Saturday, December 19, 2009

Five Points...of Christmas

...being in the form of God, thought it not robbery to be equal with God, but made Himself of no reputation, and took upon Him the form of a servant, and was made in the likeness of men.

Philippians 2: 6,7
In these two verses Paul supplies a brief christology containing five nonnegotiable propositional statements. Think of it as the Christmas Story in its very essence. Leave out one of these truths and you will miss the gravity of the event in Bethlehem for which an ordinary manger was appropriated as the royal basinet for the King of kings.

First, He pre-existed His human conception and birth, or better, pre-subsisted, since, being God, His power to be came from His own essence as the Creator rather than from the dependence a created being has upon the Creator. The present participle conveys the eternal precedence of His being.

Secondly, as God in very essence, though He was rightfully entitled to every Divine privilege and prerogative, He did not cling to or grasp these entitlements when He humbled Himself as Paul describes in these verses.

Thirdly, He "made Himself of no reputation", or literally from the Greek text, He "emptied Himself," not of attributes or essence, but temporarily of His lofty position high above the heavens and the earth, and of His unapproachable splendor on His exalted throne. Instead, He lay as a helpless newborn in a feeding trough for animals as His family struggled to comply with an edict issued by a pagan dictator.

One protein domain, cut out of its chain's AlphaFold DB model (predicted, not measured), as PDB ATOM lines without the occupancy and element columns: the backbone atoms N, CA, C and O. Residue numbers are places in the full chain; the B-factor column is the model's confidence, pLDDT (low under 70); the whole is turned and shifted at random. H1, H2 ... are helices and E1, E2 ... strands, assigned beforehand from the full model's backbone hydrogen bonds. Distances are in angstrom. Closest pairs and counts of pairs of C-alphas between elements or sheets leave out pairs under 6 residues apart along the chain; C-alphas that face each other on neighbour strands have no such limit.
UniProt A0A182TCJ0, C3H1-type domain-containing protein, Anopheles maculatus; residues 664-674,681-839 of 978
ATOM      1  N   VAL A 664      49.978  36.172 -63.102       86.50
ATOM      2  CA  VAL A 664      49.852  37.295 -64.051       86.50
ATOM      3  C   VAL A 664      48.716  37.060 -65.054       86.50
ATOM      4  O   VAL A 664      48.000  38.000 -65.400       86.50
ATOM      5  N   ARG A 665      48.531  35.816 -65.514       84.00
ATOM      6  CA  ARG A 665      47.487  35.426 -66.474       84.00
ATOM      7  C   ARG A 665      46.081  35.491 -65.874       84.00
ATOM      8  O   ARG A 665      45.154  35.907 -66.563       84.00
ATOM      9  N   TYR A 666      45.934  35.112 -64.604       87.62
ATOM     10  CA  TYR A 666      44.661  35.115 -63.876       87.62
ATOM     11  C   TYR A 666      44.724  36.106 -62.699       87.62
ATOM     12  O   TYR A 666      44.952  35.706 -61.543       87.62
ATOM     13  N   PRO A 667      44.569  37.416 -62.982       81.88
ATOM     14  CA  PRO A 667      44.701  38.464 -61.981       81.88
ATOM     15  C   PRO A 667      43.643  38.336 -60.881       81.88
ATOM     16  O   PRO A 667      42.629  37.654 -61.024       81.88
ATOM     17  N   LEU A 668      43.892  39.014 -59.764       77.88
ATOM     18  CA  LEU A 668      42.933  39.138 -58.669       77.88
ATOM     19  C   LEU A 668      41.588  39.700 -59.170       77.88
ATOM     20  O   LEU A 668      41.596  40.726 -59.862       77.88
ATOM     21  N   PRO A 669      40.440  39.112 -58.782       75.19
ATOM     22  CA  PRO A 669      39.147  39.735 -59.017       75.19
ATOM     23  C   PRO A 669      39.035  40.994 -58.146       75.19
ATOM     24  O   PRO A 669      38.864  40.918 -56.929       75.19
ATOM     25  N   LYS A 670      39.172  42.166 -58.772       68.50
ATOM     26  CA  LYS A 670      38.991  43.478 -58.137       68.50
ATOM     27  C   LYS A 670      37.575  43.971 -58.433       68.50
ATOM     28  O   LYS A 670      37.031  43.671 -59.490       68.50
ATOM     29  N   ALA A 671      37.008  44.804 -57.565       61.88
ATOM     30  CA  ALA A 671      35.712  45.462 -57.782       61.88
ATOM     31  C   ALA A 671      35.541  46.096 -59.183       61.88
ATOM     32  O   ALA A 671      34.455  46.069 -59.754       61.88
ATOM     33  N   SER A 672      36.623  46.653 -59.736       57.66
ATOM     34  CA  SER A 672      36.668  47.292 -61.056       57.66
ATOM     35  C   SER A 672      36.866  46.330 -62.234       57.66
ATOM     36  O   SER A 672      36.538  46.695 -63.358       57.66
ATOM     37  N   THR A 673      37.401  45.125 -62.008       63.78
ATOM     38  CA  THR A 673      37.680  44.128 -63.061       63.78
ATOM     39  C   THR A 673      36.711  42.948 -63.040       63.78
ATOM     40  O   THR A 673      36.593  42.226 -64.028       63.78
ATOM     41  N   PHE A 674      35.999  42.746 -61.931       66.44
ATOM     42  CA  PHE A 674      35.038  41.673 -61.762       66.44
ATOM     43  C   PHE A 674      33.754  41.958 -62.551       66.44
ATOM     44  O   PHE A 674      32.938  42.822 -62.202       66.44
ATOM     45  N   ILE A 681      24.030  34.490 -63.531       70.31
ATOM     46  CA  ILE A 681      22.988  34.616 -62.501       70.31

Fourthly, He "took upon Him the form of a servant." The extent of this servanthood is described in the rest of verse seven and in verse 8, stating that Jesus became obedient to the point of death, even death on a cross. The purpose of His being conceived as a human in the womb of His virgin human mother, so He could be born as a human infant, and grow up as a man, was so He would go to the cross and pay the sin-debt that we could not pay.

Finally, He "was made in the likeness of men." And this addition of the human nature to the fully Divine nature of God the Son, the eternal Logos, is permanent. Even after His crucifixion and resurrection Jesus Christ remains, for all eternity, the God-Man, fully Divine and fully human, a dual nature in one Person.

We might call them the Five Points of Christmas. If they are not the core of your Christmas celebration, then you are celebrating something other than Christmas.